Dr. Peter McCollough  54:39 

How long have you had this product for?

Dr. Ardis  54:41 

We've had it for two years, actually, when they first when you and I actually started doing presentations in Frisco, Texas, about the CDC reporting that teenagers were having the worst outcome with myocarditis is when I started formulating their pro Doctor Ardiss,

Dr. Peter McCollough  54:53 

you got to follow them everybody. He's a man ahead of his time. Let me tell you a Brahmin derived From the stems of pineapples, in 2022, was an FDA approved drug, it became FDA approved in what form in a concentrated ointment. So brambling is a medicine is used in deep tissue wounds, because it has antimicrobial properties that you pointed out. It helps digest that, that the Ashara, the big scab, their forms and these deep wounds. So Brahma lane is a medicine. It's part of what's called triple based detox. I've recently published this three things that we believe are best used in combination, you could use kind of any single one but in combination leverages the treatment effect is bromelain 500 milligrams a day, and we're well below the safety risk levels of bromelain natto kinase 2000 units twice a day and way below the safety concern. And then curcumin, curcumin derived from Tumeric 500 milligrams twice a day, these are modestly dose you can take them together. It is a blood thinning regimen. So it does lean the body towards blood thinning as opposed to coagulation. But importantly, natto kinase proven to degrade the spike protein the human body can't do this and help the anti blood clotting. bromelain also proven to break down the spike protein in a different way. And it's anti blood clotting and Alesci. Curcumin, where we have randomized clinical trials in humans, is anti inflammatory reduces some of the spike protein inflammation. I can tell you, we know we're on the right track. Our peer reviewed publication is getting a massive number of downloads. But you know how we really no it works. The censors came out in social media and they're slamming us and trying to censor and block any of our information on Triple base detox. That's exactly the same thing that happened. hydroxychloroquine ivermectin predestinate culture seen any of the strategies that actually worked in COVID. The social media through the biopharmaceutical complex works to suppress any hope of treatment in order to railroad mass vaccination on the population. I'm Dr. Peter McCullough has been great to be on the Ardis show.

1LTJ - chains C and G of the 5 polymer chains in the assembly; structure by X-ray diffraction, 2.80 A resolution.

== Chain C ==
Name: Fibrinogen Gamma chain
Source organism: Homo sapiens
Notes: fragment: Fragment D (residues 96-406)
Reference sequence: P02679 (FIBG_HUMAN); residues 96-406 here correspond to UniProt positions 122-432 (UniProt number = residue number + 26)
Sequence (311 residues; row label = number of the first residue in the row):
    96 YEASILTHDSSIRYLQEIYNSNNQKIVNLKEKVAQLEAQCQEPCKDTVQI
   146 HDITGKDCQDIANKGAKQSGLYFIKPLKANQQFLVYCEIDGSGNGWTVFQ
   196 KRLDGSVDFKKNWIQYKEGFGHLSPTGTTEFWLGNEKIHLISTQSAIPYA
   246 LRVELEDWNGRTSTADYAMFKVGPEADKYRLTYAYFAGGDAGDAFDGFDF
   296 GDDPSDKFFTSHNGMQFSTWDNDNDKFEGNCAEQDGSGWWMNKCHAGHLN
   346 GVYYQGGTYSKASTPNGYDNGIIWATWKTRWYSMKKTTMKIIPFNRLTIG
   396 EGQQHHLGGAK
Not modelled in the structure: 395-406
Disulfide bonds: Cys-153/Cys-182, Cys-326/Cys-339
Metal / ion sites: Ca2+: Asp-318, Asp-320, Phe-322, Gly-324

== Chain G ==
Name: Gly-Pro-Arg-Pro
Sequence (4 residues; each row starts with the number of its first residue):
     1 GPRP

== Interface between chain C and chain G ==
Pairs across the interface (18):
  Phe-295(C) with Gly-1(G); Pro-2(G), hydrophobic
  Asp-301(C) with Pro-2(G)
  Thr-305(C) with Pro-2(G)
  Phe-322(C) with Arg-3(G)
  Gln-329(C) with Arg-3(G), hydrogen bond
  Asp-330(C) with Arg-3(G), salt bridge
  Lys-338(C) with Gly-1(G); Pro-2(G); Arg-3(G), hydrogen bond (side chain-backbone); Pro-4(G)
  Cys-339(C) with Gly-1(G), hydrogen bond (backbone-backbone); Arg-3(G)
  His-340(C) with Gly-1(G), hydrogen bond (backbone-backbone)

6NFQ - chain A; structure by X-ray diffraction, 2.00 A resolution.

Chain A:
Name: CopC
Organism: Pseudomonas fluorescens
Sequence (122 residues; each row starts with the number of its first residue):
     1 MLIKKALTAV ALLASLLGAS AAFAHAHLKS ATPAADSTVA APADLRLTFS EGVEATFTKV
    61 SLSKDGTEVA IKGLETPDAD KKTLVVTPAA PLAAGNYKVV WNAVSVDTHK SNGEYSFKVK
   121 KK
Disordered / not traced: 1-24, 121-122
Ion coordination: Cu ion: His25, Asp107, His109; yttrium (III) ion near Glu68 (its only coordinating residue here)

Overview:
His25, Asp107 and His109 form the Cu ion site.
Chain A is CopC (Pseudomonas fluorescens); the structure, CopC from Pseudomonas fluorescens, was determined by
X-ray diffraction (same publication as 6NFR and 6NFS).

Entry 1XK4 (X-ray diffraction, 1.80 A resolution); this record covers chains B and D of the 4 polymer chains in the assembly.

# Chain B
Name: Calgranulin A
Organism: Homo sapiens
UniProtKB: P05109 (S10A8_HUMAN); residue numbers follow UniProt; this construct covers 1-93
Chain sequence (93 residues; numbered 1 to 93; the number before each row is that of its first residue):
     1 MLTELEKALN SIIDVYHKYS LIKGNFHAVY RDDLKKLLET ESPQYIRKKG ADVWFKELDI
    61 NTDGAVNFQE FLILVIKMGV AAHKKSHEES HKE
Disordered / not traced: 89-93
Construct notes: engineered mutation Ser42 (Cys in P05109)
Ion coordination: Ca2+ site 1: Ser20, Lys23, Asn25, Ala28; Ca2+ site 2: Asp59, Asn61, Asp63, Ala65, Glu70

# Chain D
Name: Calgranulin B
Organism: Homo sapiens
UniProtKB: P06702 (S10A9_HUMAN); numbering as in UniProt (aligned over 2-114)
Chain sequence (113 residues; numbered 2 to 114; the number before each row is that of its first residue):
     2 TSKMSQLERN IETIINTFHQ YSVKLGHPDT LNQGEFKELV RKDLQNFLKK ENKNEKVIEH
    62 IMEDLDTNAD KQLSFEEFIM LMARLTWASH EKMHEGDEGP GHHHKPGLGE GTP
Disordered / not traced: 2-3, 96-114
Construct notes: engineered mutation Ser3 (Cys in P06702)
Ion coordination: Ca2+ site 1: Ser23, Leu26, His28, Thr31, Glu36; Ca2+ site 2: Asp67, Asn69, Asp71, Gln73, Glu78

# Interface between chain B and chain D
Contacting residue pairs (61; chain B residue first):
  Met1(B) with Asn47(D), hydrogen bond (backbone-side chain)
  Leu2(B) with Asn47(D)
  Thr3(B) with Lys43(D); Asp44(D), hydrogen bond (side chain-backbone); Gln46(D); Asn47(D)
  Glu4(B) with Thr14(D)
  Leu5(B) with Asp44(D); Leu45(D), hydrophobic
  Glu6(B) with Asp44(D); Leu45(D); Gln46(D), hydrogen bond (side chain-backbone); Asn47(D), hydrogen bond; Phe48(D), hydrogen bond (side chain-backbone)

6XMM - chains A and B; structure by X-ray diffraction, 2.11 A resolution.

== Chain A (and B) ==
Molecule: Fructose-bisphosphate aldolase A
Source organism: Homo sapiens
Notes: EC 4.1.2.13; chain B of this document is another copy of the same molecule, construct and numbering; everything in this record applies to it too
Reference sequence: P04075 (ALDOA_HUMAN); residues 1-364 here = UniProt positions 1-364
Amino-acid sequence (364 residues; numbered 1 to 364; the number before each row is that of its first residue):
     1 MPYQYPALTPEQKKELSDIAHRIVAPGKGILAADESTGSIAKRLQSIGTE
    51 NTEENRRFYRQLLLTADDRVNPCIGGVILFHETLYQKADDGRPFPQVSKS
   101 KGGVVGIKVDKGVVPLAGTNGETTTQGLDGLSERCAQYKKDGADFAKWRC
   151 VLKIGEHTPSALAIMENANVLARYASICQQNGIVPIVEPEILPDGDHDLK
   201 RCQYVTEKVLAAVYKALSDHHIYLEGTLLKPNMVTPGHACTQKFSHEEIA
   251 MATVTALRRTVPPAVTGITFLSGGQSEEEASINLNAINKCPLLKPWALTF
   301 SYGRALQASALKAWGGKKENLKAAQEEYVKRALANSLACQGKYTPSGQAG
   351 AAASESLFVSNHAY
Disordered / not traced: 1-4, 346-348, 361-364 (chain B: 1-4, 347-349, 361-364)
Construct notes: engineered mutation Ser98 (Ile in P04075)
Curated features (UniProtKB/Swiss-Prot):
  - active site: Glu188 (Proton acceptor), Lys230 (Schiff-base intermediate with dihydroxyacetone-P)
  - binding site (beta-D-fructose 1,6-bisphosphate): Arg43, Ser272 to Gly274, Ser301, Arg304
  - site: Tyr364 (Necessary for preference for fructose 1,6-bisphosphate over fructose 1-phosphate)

Dr. Ardis  57:03 

Thanks for helping wrap this up. Because it's time to end the program today. But thank you so much. Please tell the audiences where they can find your book.

Dr. Peter McCollough  57:10 

Go to www.couragetofacecovid.com

Dr. Ardis  57:14 

Oh, also, where can they find you in practice? I'm sure you're not loaded with patients.